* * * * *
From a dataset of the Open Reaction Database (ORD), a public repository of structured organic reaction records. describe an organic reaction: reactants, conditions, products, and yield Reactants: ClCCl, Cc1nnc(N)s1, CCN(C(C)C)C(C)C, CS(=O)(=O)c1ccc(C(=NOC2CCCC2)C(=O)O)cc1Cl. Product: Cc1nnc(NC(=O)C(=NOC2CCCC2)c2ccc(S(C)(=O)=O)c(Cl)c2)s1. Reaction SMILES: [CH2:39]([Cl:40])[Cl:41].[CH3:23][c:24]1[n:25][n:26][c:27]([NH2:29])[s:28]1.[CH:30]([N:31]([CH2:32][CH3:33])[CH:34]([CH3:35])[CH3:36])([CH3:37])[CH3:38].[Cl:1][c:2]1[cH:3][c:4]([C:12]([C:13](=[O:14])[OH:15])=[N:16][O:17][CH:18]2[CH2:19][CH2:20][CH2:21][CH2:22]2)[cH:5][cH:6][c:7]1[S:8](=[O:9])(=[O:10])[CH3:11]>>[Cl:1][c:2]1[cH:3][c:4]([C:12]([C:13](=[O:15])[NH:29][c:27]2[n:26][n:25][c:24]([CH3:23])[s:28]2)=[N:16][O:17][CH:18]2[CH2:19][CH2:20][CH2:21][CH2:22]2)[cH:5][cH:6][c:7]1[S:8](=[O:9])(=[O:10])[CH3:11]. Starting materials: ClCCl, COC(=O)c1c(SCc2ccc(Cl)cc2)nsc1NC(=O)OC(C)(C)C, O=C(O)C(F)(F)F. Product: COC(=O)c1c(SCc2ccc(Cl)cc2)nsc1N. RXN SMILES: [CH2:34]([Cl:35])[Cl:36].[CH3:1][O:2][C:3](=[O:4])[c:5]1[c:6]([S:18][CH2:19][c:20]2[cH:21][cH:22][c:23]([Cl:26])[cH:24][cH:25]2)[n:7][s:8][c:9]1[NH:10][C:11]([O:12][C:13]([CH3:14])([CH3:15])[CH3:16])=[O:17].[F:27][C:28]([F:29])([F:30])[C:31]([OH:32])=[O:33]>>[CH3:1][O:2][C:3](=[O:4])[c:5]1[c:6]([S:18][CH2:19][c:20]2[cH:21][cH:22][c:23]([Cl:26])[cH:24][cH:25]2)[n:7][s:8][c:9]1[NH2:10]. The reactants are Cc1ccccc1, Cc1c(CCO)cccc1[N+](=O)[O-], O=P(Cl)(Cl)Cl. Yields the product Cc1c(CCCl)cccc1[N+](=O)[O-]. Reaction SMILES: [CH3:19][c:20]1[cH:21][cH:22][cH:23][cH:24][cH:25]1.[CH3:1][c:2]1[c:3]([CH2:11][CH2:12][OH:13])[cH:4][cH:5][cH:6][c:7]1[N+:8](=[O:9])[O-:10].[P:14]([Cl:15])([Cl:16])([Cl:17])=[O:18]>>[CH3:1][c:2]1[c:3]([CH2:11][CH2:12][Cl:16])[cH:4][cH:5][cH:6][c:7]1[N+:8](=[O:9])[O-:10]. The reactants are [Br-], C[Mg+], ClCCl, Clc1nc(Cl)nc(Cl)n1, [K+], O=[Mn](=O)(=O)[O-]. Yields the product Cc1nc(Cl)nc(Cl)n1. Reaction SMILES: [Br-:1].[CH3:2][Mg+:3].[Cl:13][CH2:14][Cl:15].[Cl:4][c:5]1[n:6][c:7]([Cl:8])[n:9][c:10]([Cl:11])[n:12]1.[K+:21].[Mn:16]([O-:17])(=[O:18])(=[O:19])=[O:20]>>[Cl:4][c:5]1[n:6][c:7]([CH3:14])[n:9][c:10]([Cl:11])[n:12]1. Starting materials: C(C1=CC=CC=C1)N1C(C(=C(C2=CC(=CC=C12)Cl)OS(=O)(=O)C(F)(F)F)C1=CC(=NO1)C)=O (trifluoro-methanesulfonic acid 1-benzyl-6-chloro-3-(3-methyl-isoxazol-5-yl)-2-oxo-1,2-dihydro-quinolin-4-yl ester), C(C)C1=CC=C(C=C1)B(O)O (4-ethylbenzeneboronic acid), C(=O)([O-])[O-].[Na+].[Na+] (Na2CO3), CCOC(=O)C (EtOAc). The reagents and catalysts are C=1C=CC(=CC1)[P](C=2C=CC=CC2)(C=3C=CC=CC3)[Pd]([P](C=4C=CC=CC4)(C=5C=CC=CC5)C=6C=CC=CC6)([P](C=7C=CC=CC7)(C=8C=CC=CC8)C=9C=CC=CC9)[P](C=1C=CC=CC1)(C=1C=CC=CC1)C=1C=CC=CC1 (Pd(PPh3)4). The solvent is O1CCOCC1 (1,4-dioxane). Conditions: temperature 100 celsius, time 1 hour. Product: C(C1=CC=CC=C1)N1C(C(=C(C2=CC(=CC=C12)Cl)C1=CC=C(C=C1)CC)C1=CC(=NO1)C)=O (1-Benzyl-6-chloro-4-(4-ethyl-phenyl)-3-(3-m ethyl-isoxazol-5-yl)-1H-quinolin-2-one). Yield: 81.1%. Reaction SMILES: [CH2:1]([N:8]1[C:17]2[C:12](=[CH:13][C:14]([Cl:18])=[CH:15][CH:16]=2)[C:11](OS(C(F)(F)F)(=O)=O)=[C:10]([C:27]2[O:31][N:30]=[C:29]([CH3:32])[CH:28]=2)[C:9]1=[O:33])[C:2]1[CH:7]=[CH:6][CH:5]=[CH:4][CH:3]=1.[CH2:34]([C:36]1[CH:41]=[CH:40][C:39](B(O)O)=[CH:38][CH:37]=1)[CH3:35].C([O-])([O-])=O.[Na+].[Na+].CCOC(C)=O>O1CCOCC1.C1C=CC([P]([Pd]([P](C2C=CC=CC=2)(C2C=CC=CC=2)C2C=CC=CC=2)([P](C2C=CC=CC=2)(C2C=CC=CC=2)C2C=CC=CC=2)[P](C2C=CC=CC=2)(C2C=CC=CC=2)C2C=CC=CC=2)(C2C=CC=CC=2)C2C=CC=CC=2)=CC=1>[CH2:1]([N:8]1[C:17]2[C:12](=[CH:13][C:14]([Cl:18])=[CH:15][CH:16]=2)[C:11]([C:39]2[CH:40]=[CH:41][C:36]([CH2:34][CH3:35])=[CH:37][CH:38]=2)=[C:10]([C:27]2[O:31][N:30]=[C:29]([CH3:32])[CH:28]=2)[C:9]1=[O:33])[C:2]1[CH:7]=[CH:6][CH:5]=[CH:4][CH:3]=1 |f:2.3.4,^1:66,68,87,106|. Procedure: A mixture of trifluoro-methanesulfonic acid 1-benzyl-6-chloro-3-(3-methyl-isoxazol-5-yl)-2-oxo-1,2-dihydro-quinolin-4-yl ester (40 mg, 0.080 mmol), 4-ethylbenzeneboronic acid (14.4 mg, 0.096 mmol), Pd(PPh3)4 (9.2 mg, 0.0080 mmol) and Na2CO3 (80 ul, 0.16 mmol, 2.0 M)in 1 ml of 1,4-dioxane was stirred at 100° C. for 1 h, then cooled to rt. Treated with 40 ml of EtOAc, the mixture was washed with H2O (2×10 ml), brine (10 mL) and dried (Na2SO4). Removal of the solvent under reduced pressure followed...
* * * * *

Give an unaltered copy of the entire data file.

From a dataset of the Open Reaction Database (ORD), a public repository of structured organic reaction records. describe an organic reaction: reactants, conditions, products, and yield Reactants: ClCCl, Cc1nnc(N)s1, CCN(C(C)C)C(C)C, CS(=O)(=O)c1ccc(C(=NOC2CCCC2)C(=O)O)cc1Cl. Product: Cc1nnc(NC(=O)C(=NOC2CCCC2)c2ccc(S(C)(=O)=O)c(Cl)c2)s1. Reaction SMILES: [CH2:39]([Cl:40])[Cl:41].[CH3:23][c:24]1[n:25][n:26][c:27]([NH2:29])[s:28]1.[CH:30]([N:31]([CH2:32][CH3:33])[CH:34]([CH3:35])[CH3:36])([CH3:37])[CH3:38].[Cl:1][c:2]1[cH:3][c:4]([C:12]([C:13](=[O:14])[OH:15])=[N:16][O:17][CH:18]2[CH2:19][CH2:20][CH2:21][CH2:22]2)[cH:5][cH:6][c:7]1[S:8](=[O:9])(=[O:10])[CH3:11]>>[Cl:1][c:2]1[cH:3][c:4]([C:12]([C:13](=[O:15])[NH:29][c:27]2[n:26][n:25][c:24]([CH3:23])[s:28]2)=[N:16][O:17][CH:18]2[CH2:19][CH2:20][CH2:21][CH2:22]2)[cH:5][cH:6][c:7]1[S:8](=[O:9])(=[O:10])[CH3:11]. Starting materials: ClCCl, COC(=O)c1c(SCc2ccc(Cl)cc2)nsc1NC(=O)OC(C)(C)C, O=C(O)C(F)(F)F. Product: COC(=O)c1c(SCc2ccc(Cl)cc2)nsc1N. RXN SMILES: [CH2:34]([Cl:35])[Cl:36].[CH3:1][O:2][C:3](=[O:4])[c:5]1[c:6]([S:18][CH2:19][c:20]2[cH:21][cH:22][c:23]([Cl:26])[cH:24][cH:25]2)[n:7][s:8][c:9]1[NH:10][C:11]([O:12][C:13]([CH3:14])([CH3:15])[CH3:16])=[O:17].[F:27][C:28]([F:29])([F:30])[C:31]([OH:32])=[O:33]>>[CH3:1][O:2][C:3](=[O:4])[c:5]1[c:6]([S:18][CH2:19][c:20]2[cH:21][cH:22][c:23]([Cl:26])[cH:24][cH:25]2)[n:7][s:8][c:9]1[NH2:10]. The reactants are Cc1ccccc1, Cc1c(CCO)cccc1[N+](=O)[O-], O=P(Cl)(Cl)Cl. Yields the product Cc1c(CCCl)cccc1[N+](=O)[O-]. Reaction SMILES: [CH3:19][c:20]1[cH:21][cH:22][cH:23][cH:24][cH:25]1.[CH3:1][c:2]1[c:3]([CH2:11][CH2:12][OH:13])[cH:4][cH:5][cH:6][c:7]1[N+:8](=[O:9])[O-:10].[P:14]([Cl:15])([Cl:16])([Cl:17])=[O:18]>>[CH3:1][c:2]1[c:3]([CH2:11][CH2:12][Cl:16])[cH:4][cH:5][cH:6][c:7]1[N+:8](=[O:9])[O-:10]. The reactants are [Br-], C[Mg+], ClCCl, Clc1nc(Cl)nc(Cl)n1, [K+], O=[Mn](=O)(=O)[O-]. Yields the product Cc1nc(Cl)nc(Cl)n1. Reaction SMILES: [Br-:1].[CH3:2][Mg+:3].[Cl:13][CH2:14][Cl:15].[Cl:4][c:5]1[n:6][c:7]([Cl:8])[n:9][c:10]([Cl:11])[n:12]1.[K+:21].[Mn:16]([O-:17])(=[O:18])(=[O:19])=[O:20]>>[Cl:4][c:5]1[n:6][c:7]([CH3:14])[n:9][c:10]([Cl:11])[n:12]1. Starting materials: C(C1=CC=CC=C1)N1C(C(=C(C2=CC(=CC=C12)Cl)OS(=O)(=O)C(F)(F)F)C1=CC(=NO1)C)=O (trifluoro-methanesulfonic acid 1-benzyl-6-chloro-3-(3-methyl-isoxazol-5-yl)-2-oxo-1,2-dihydro-quinolin-4-yl ester), C(C)C1=CC=C(C=C1)B(O)O (4-ethylbenzeneboronic acid), C(=O)([O-])[O-].[Na+].[Na+] (Na2CO3), CCOC(=O)C (EtOAc). The reagents and catalysts are C=1C=CC(=CC1)[P](C=2C=CC=CC2)(C=3C=CC=CC3)[Pd]([P](C=4C=CC=CC4)(C=5C=CC=CC5)C=6C=CC=CC6)([P](C=7C=CC=CC7)(C=8C=CC=CC8)C=9C=CC=CC9)[P](C=1C=CC=CC1)(C=1C=CC=CC1)C=1C=CC=CC1 (Pd(PPh3)4). The solvent is O1CCOCC1 (1,4-dioxane). Conditions: temperature 100 celsius, time 1 hour. Product: C(C1=CC=CC=C1)N1C(C(=C(C2=CC(=CC=C12)Cl)C1=CC=C(C=C1)CC)C1=CC(=NO1)C)=O (1-Benzyl-6-chloro-4-(4-ethyl-phenyl)-3-(3-m ethyl-isoxazol-5-yl)-1H-quinolin-2-one). Yield: 81.1%. Reaction SMILES: [CH2:1]([N:8]1[C:17]2[C:12](=[CH:13][C:14]([Cl:18])=[CH:15][CH:16]=2)[C:11](OS(C(F)(F)F)(=O)=O)=[C:10]([C:27]2[O:31][N:30]=[C:29]([CH3:32])[CH:28]=2)[C:9]1=[O:33])[C:2]1[CH:7]=[CH:6][CH:5]=[CH:4][CH:3]=1.[CH2:34]([C:36]1[CH:41]=[CH:40][C:39](B(O)O)=[CH:38][CH:37]=1)[CH3:35].C([O-])([O-])=O.[Na+].[Na+].CCOC(C)=O>O1CCOCC1.C1C=CC([P]([Pd]([P](C2C=CC=CC=2)(C2C=CC=CC=2)C2C=CC=CC=2)([P](C2C=CC=CC=2)(C2C=CC=CC=2)C2C=CC=CC=2)[P](C2C=CC=CC=2)(C2C=CC=CC=2)C2C=CC=CC=2)(C2C=CC=CC=2)C2C=CC=CC=2)=CC=1>[CH2:1]([N:8]1[C:17]2[C:12](=[CH:13][C:14]([Cl:18])=[CH:15][CH:16]=2)[C:11]([C:39]2[CH:40]=[CH:41][C:36]([CH2:34][CH3:35])=[CH:37][CH:38]=2)=[C:10]([C:27]2[O:31][N:30]=[C:29]([CH3:32])[CH:28]=2)[C:9]1=[O:33])[C:2]1[CH:7]=[CH:6][CH:5]=[CH:4][CH:3]=1 |f:2.3.4,^1:66,68,87,106|. Procedure: A mixture of trifluoro-methanesulfonic acid 1-benzyl-6-chloro-3-(3-methyl-isoxazol-5-yl)-2-oxo-1,2-dihydro-quinolin-4-yl ester (40 mg, 0.080 mmol), 4-ethylbenzeneboronic acid (14.4 mg, 0.096 mmol), Pd(PPh3)4 (9.2 mg, 0.0080 mmol) and Na2CO3 (80 ul, 0.16 mmol, 2.0 M)in 1 ml of 1,4-dioxane was stirred at 100° C. for 1 h, then cooled to rt. Treated with 40 ml of EtOAc, the mixture was washed with H2O (2×10 ml), brine (10 mL) and dried (Na2SO4). Removal of the solvent under reduced pressure followed...